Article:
Labor laws in every country have anomalies that can catch employers off guard because they don’t seem to make sense—until you look beneath the surface. Three examples of this come from Italy, the Netherlands and Australia, from voluntary termination regulations in Italy to holiday entitlements in the Netherlands to surprise severance pay claims in Australia. Here’s a quick look at some fascinating features of these countries’ laws.
In Italy, workers who want to quit their job in the private sector must do so through an online portal run by the Ministry of Labor and Social Policy with a unique identifier – otherwise the resignations may not be legally recognised. Why all the bureaucracy surrounding a termination? This requirement was enacted to address the problem of unscrupulous employers forcing job applicants to sign undated resignation letters, which must be kept with their employment contracts. A pre-signed letter on file would allow an employer to easily and cheaply fire an employee at any time. This practice particularly affected women, who sometimes became involuntarily “resigned” when they became pregnant. The Withdrawal Act originally came into force in 2007 but was deemed too cumbersome to implement and has evolved over the years from chronologically numbered paper forms that expired after fifteen days if not submitted, to a new secure online procedure in 2016 . Some courts have suggested that a termination that does not meet these requirements could still be considered valid, but only because the employee shows his willingness to give notice through his behavior, e.g. B. by taking unauthorized leave and not replying to the employer, and not only on the employer’s promise.
In the Netherlands, unused statutory leave expires six months after the year in which it was incurred, but additional leave days voluntarily granted by the employer do not expire after five years. Why should workers have more rights to days granted beyond the law? In the Netherlands, full-time employees are entitled to at least twenty days (four weeks) of paid vacation. Despite this, many employers grant extra days, so a total of 26 days, for example, is very common. When the law was amended to limit the annual accrual of vacation days, which used to apply for up to five years (to force employers to force their employees to take vacation time when it accrued first), lawmakers forgot to clarify what should happen on all non-statutory days. Employers can continue to limit the accrual of non-statutory vacation days in their employment contracts.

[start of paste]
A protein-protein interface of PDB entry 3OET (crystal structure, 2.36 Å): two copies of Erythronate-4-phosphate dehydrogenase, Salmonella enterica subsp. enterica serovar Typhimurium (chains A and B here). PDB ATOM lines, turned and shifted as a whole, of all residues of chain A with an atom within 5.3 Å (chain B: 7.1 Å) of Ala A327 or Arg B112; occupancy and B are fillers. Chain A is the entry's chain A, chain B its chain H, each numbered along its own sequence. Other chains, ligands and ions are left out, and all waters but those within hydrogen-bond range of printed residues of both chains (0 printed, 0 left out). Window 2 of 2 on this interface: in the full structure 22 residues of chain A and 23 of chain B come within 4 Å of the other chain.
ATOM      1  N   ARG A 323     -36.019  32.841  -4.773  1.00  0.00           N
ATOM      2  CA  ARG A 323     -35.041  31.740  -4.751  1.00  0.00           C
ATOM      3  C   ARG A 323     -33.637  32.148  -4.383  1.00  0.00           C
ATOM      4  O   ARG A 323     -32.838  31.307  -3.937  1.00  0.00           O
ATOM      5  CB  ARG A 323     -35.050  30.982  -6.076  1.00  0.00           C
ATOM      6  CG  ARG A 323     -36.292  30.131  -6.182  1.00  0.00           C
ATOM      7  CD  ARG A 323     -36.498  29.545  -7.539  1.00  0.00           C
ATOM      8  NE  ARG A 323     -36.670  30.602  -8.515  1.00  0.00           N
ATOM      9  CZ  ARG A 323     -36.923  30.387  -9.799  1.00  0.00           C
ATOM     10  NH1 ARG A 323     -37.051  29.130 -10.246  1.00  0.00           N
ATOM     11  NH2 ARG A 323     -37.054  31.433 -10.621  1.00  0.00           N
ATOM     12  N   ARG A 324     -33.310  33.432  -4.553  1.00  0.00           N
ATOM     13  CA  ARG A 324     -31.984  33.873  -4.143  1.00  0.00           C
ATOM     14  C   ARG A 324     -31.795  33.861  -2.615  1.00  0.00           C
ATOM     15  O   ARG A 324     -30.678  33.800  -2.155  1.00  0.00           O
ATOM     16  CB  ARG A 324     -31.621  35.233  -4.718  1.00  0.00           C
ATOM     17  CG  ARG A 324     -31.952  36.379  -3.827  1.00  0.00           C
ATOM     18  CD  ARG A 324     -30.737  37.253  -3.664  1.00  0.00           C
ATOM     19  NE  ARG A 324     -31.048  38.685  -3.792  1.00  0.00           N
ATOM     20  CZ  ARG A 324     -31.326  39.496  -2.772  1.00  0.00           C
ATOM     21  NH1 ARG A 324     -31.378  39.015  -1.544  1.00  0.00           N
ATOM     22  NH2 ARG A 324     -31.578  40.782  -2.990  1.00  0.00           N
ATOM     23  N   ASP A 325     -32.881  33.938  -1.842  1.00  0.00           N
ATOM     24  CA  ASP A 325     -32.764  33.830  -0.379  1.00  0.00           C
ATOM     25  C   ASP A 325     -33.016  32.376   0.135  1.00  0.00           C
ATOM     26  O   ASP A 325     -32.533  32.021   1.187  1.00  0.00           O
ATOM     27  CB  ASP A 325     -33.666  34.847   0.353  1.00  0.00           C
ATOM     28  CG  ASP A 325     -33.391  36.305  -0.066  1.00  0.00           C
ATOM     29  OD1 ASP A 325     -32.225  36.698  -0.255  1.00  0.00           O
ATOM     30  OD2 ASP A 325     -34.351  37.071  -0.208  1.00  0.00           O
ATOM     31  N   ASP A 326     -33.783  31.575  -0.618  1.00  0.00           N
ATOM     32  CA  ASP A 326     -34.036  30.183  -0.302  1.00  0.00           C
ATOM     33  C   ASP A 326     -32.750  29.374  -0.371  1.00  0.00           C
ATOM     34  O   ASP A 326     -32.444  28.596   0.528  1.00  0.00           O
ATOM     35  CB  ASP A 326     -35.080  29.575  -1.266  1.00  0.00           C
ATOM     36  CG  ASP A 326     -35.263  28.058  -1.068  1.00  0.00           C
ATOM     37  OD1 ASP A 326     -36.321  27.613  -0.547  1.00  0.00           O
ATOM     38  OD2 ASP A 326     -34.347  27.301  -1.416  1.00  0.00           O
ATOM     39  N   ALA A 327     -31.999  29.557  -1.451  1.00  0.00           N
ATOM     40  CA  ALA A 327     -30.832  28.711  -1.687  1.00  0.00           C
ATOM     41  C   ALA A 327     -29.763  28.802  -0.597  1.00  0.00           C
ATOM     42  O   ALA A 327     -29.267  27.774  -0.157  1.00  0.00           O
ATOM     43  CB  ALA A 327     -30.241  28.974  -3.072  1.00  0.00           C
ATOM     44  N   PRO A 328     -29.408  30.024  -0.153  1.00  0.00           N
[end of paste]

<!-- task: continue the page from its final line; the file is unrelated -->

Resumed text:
In Australia, employees with nine years’ service are entitled to sixteen weeks’ termination pay, but employees with ten years’ service or more are only entitled to twelve weeks. This doesn’t seem sensible, but it’s because of the redundancy test case Australian Industrial Relations Commission (AIRC) decision of 26 March 2004. The AIRC reasoned that the reduction in severance payments to ten years was justified as departing employees could also be paid their unused vacation at that time. give them an extra cushion when their employment ends. Some states now require employers to prorate accrued vacation time less than ten years ago, or even allow employees to use vacation time ten years earlier (e.g. Victoria at seven years), it appears to be the original one To have refuted the justification for the reduction in the severance payment at the ten-year limit.
The central theses
U.S. multinational employers with employees based outside of the United States may need to be particularly aware that there may be strange employment law entitlements or requirements in other countries that are not particularly intuitive. Employers should ensure they consider when to plan action to stay agile and compliant with ever-changing labor laws and their implications.